When I saw Children of Men, the first scene played, a single shot, maybe a couple of minutes. It ends with an explosion. And then an all black screen and the title card. I was hooked that fast. Completely. Why? Another sci-fi movie that goes boom! in the first minutes? And I’m in love with it? Ask me and I’ll have an answer, don’t doubt it. Something about the mood, the handheld camera, the all-in-one-take, the brief glimpse of the futuristic yet dirty city, that it was all of a piece. I know a bit about movies. I’ll make the case, and it might even sound informed, it might even sound like I’m stating “facts” about it, and not merely my opinion. But what was it really that hooked me? In the end it may be impossible to say. “I like it because it’s good,” is what, essentially, any discussion of art is reduced to in the end. The rest is bells and whistles.
I like it because it’s good, and I hate it because it’s bad. Star Trek Into Darkness lost me as soon as the first scene started. How does a movie do that? I don’t know. From the first instant I felt manipulated, I felt pandered to, I felt like someone was screaming in my face as though being screamed at is what it means to be “entertained.” Is this when I’m supposed to turn my brain off?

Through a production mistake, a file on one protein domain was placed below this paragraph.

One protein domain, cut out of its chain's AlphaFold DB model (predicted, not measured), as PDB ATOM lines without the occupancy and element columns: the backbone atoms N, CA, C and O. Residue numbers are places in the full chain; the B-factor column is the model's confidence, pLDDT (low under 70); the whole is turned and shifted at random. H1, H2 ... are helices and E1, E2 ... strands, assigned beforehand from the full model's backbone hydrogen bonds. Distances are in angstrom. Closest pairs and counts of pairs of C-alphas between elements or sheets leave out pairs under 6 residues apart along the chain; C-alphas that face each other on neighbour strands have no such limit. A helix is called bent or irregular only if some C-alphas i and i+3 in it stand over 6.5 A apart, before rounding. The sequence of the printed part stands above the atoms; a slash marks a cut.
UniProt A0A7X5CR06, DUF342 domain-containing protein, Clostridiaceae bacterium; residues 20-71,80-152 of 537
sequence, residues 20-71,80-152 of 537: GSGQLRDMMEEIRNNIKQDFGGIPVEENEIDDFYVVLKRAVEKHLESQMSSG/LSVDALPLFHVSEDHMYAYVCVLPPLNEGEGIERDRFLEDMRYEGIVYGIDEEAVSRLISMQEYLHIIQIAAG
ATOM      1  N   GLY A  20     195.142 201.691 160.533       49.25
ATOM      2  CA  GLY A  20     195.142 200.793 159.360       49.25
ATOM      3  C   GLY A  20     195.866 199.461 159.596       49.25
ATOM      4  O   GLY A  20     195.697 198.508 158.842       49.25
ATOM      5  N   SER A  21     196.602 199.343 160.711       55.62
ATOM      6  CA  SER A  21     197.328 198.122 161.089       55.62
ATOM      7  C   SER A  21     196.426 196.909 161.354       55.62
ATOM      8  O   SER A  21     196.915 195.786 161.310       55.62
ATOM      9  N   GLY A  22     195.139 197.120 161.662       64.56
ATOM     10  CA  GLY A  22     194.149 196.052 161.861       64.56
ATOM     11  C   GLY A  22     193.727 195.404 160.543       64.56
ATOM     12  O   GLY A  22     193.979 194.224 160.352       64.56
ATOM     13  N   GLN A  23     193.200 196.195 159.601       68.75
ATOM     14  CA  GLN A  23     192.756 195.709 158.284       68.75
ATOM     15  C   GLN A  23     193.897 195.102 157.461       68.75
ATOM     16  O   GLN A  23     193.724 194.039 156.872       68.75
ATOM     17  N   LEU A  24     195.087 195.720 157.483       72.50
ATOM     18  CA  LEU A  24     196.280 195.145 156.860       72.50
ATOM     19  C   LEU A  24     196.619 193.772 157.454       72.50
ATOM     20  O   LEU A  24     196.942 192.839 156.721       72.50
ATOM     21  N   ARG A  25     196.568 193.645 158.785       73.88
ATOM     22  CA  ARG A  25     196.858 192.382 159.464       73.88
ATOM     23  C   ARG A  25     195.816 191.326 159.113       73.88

It’s not a matter of not thinking about the screaming. It’s really loud. I can’t turn my brain off to it. When character motivation is absent, I notice. When stupid dialogue is spoken, I hear it. When action sequences have no meaning to the story, I am not fooled by the pretty lights. I like mind-bending special effects as much as anyone, but throwing a bunch of CGI on screen, however technically and/or artistically stunning, isn’t entertainment. I need characters to follow, be they humans or aliens or robots or a family of anthropomorphized billiard balls, and I need them to act according to their given personalities, and not on the whim of the writer.